Both metals are firmly in bear market territory. By the end of last week, gold was down about 27% from its 52-week high of $1,803 and silver had cratered by a whopping 43%.
But the recent downward slide in the price of silver and gold has once again revealed to investors the most important fundamental fact about precious metals - they're incredibly volatile. Swings of 50% in value in a single year are not unheard of.
But the fact remains, there are a host of good reasons why you should know how to invest in precious metals and why they are important to a diversified portfolio.
Precious metals offer unique protection against inflation and insurance against financial or political disasters.
Because of their widespread industrial applications, they have intrinsic value.
What's more, precious metals have a low correlation to stocks and bonds -- a small percentage in a portfolio can reduce volatility and risk.
And unlike the greenback, you can't print more of them.
But in-the-know investors also realize that gold and silver aren't the only precious metals on the block. In fact, there are a number of other options.
Here's how to invest in precious metals and where you should be looking for treasure right now.
How to Invest in Metals: Physical versus PaperYou can invest in precious metals in a variety of ways ranging from safe and conservative to aggressive and speculative.
They can be vehicles for growth or income. Or they can be used as hedges against economic calamities.
But basically there are only two options for those who want to invest in precious metals -- physical versus paper.
You can either take physical possession of the metal itself or you can own a vehicle that represents a unit of value on paper.
Here's how to invest today:
Exchange Traded Funds (ETFs) -- ETFs are a convenient and liquid means of purchasing and selling precious metals. Two examples are the SPDR Gold Shares ETF (NYSEArca: GLD) and the iShares Silver Trust ETF (NYSEArca: SLV), both of which closely track the price of the metals. Some ETFs even allow you to magnify your exposure to price swings by two and three times, like the ProShares Ultra Gold (ETF)
Mining Stocks and Mutual Funds: An indirect method of investing in precious metals that still provides exposure to metals. Shares of precious metals miners are leveraged to price movements in the precious metals but don't always follow the price movements of the metals themselves. Stick to funds with managers with solid performance records and low expenses like the Vanguard Precious Metals & Mining Investors Fund (MUTF: VGPMX).
Futures and Options: The futures and options markets offer liquidity and lots of leverage to investors who want to make big bets on metals. For instance, a gold contract on the New York Mercantile Exchange controlling 100 troy ounces of gold worth approximately $130,000 at today's prices can be had for $8,800. But be advised -futures markets are the riskiest method of investing and also provide the greatest potential for profits -- and losses.
Bullion: Coins and bars are available for investors who want to be able to hold the actual physical metal in their hands and have a secure place to store them. One of the largest bullion and coin dealers is Kitco Inc. This option is appealing to investors who are expecting disaster, but bullion is illiquid, cumbersome and exposes you to loss from theft.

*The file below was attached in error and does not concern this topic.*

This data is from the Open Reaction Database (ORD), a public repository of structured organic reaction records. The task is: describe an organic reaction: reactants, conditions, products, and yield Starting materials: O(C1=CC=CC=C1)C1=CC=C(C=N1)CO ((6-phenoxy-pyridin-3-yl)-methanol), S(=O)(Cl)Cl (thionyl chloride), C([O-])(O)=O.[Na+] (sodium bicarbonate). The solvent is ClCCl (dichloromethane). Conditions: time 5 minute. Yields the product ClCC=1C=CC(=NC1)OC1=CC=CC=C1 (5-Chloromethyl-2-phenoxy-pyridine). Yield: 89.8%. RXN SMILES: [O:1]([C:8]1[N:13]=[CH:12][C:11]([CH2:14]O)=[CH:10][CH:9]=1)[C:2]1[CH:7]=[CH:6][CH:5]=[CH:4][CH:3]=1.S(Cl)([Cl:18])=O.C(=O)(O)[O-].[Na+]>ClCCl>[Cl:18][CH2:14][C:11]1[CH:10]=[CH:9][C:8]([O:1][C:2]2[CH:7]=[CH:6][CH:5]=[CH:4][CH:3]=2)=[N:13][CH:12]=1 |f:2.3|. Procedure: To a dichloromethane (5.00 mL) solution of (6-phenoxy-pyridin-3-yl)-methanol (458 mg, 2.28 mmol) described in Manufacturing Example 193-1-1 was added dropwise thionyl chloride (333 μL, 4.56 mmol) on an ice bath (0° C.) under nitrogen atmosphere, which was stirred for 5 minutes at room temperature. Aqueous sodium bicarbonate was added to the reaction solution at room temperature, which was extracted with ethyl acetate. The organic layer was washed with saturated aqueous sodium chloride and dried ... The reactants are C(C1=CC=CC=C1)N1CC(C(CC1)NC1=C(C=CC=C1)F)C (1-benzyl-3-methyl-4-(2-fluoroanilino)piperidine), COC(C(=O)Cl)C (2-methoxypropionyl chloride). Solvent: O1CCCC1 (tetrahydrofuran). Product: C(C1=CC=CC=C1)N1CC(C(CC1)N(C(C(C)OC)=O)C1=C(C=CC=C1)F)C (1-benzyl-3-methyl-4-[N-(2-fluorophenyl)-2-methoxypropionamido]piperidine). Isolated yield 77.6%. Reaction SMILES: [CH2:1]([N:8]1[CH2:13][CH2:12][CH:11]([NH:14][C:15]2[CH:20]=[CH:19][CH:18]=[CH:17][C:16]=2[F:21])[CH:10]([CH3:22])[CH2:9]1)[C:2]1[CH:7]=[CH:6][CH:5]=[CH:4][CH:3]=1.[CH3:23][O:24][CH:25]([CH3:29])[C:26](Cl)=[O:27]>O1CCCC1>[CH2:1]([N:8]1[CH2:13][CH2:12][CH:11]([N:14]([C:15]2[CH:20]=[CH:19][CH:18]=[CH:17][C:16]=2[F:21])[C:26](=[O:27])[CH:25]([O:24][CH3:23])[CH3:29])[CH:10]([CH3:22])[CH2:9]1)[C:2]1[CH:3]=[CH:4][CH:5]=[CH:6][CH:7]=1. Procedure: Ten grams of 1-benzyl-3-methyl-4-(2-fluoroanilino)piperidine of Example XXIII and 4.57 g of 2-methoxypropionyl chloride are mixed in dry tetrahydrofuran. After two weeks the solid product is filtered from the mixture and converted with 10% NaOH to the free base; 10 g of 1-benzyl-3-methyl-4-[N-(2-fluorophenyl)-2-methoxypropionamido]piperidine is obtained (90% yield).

Certificates: Certificates offer investors all the benefits of physical gold ownership minus the hassle of transportation and storage. The Perth Mint of Australia offers certificates for gold and silver bullion. Nevertheless, certificates are still only paper, with questionable value in times of disaster.
How to Invest in the Other Precious MetalsOwning precious metals is usually thought of as owning gold and silver.
But how about other metals?
You can buy the stocks of companies that mine uranium. Same goes for base metals like copper, nickel and zinc.
But owning physical quantities of these commodities is simply impractical.
So how to invest beyond the usual havens of gold and silver?
Their lesser-known cousins -- palladium and platinum -- may be just the ticket.
These metals are coveted for high-tech uses such as catalytic converters in cars and have soared in value the past few years.
They weren't even refined until the 1800s, making them the new kids on the block compared to ancient gold and silver, which have been hoarded since the beginning of civilization.
And while gold and silver are locked in the teeth of a grinding bear market, platinum's spot price is only 20% off its 52 week high. Palladium is down a mere 10%.
Meanwhile, increased use of platinum and palladium in automobiles is expected to help drive consumption up 7% - 8% this year.
In fact, palladium use in autos rose by 9.5% to a record high of 6.01 million ounces in 2012, while supplies decreased by 32,000 ounces, according to Thomson Reuters Platinum & Palladium Survey for 2013.
In fact, while global demand is surging, continued labor unrest in South Africa is beginning to put a crimp into supplies.
This shortage promises to boost the value of both platinum and palladium.
In fact, the price of platinum will rise to $1,850/ounce in 2013, according to noted natural resources expert Peter Krauth.
But for a number of reasons, Krauth, thinks investors should be keeping a closer eye on palladium right now.
You see, Krauth, who manages the Real Asset Returns investing service, has uncovered proprietary research that shows the country that controls 42% of the world's palladium supplies has depleted its reserves.
Combined with the labor unrest in South Africa, fully 80% of the world's supply of this rare precious metal is threatened.
Krauth identifies a mining company with vast, untapped reserves of palladium. He also identifies the best of the three available palladium ETFs.
Get all the information on how to invest in palladium here.
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